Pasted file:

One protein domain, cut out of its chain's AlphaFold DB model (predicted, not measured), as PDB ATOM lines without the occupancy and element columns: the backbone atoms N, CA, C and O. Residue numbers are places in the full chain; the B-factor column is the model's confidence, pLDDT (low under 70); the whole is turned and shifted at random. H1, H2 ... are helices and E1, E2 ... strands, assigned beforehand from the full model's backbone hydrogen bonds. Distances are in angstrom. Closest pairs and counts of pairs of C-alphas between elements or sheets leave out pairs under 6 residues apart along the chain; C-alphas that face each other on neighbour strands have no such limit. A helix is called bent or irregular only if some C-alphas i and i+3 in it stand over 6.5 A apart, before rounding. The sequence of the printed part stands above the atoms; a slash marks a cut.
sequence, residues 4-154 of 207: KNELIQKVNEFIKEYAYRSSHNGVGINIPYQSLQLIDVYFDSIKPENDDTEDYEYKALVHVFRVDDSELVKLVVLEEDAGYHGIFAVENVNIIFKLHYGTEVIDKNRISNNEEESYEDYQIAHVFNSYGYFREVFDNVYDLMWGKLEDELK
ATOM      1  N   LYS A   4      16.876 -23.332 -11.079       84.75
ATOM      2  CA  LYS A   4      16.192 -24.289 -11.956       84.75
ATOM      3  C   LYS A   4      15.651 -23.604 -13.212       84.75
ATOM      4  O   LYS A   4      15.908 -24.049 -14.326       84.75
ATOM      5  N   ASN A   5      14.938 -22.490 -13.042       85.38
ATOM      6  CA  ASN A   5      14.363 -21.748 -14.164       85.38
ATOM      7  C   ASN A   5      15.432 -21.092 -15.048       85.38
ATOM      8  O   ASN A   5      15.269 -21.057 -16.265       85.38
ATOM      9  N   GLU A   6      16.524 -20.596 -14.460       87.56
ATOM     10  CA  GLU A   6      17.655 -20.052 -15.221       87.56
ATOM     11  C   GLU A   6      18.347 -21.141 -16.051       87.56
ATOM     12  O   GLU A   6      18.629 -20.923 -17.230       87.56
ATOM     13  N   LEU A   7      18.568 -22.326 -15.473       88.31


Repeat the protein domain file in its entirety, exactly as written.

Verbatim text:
One protein domain, cut out of its chain's AlphaFold DB model (predicted, not measured), as PDB ATOM lines without the occupancy and element columns: the backbone atoms N, CA, C and O. Residue numbers are places in the full chain; the B-factor column is the model's confidence, pLDDT (low under 70); the whole is turned and shifted at random. H1, H2 ... are helices and E1, E2 ... strands, assigned beforehand from the full model's backbone hydrogen bonds. Distances are in angstrom. Closest pairs and counts of pairs of C-alphas between elements or sheets leave out pairs under 6 residues apart along the chain; C-alphas that face each other on neighbour strands have no such limit. A helix is called bent or irregular only if some C-alphas i and i+3 in it stand over 6.5 A apart, before rounding. The sequence of the printed part stands above the atoms; a slash marks a cut.
sequence, residues 4-154 of 207: KNELIQKVNEFIKEYAYRSSHNGVGINIPYQSLQLIDVYFDSIKPENDDTEDYEYKALVHVFRVDDSELVKLVVLEEDAGYHGIFAVENVNIIFKLHYGTEVIDKNRISNNEEESYEDYQIAHVFNSYGYFREVFDNVYDLMWGKLEDELK
ATOM      1  N   LYS A   4      16.876 -23.332 -11.079       84.75
ATOM      2  CA  LYS A   4      16.192 -24.289 -11.956       84.75
ATOM      3  C   LYS A   4      15.651 -23.604 -13.212       84.75
ATOM      4  O   LYS A   4      15.908 -24.049 -14.326       84.75
ATOM      5  N   ASN A   5      14.938 -22.490 -13.042       85.38
ATOM      6  CA  ASN A   5      14.363 -21.748 -14.164       85.38
ATOM      7  C   ASN A   5      15.432 -21.092 -15.048       85.38
ATOM      8  O   ASN A   5      15.269 -21.057 -16.265       85.38
ATOM      9  N   GLU A   6      16.524 -20.596 -14.460       87.56
ATOM     10  CA  GLU A   6      17.655 -20.052 -15.221       87.56
ATOM     11  C   GLU A   6      18.347 -21.141 -16.051       87.56
ATOM     12  O   GLU A   6      18.629 -20.923 -17.230       87.56
ATOM     13  N   LEU A   7      18.568 -22.326 -15.473       88.31